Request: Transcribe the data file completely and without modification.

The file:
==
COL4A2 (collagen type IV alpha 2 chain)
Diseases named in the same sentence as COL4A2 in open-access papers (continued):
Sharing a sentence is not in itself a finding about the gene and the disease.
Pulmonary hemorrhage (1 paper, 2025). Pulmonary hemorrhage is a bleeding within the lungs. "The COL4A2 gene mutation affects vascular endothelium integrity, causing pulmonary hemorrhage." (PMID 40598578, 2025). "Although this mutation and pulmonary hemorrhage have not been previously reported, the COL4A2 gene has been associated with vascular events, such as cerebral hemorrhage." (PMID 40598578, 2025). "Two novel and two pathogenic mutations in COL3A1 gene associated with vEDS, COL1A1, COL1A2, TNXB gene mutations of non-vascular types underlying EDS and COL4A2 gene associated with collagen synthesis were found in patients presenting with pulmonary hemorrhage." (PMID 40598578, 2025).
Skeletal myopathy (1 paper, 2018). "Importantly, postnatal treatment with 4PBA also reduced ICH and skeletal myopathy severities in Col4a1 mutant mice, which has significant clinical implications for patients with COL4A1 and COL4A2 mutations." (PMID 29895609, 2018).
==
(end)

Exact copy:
COL4A2 (collagen type IV alpha 2 chain)
Diseases named in the same sentence as COL4A2 in open-access papers (continued):
Sharing a sentence is not in itself a finding about the gene and the disease.
Pulmonary hemorrhage (1 paper, 2025). Pulmonary hemorrhage is a bleeding within the lungs. "The COL4A2 gene mutation affects vascular endothelium integrity, causing pulmonary hemorrhage." (PMID 40598578, 2025). "Although this mutation and pulmonary hemorrhage have not been previously reported, the COL4A2 gene has been associated with vascular events, such as cerebral hemorrhage." (PMID 40598578, 2025). "Two novel and two pathogenic mutations in COL3A1 gene associated with vEDS, COL1A1, COL1A2, TNXB gene mutations of non-vascular types underlying EDS and COL4A2 gene associated with collagen synthesis were found in patients presenting with pulmonary hemorrhage." (PMID 40598578, 2025).
Skeletal myopathy (1 paper, 2018). "Importantly, postnatal treatment with 4PBA also reduced ICH and skeletal myopathy severities in Col4a1 mutant mice, which has significant clinical implications for patients with COL4A1 and COL4A2 mutations." (PMID 29895609, 2018).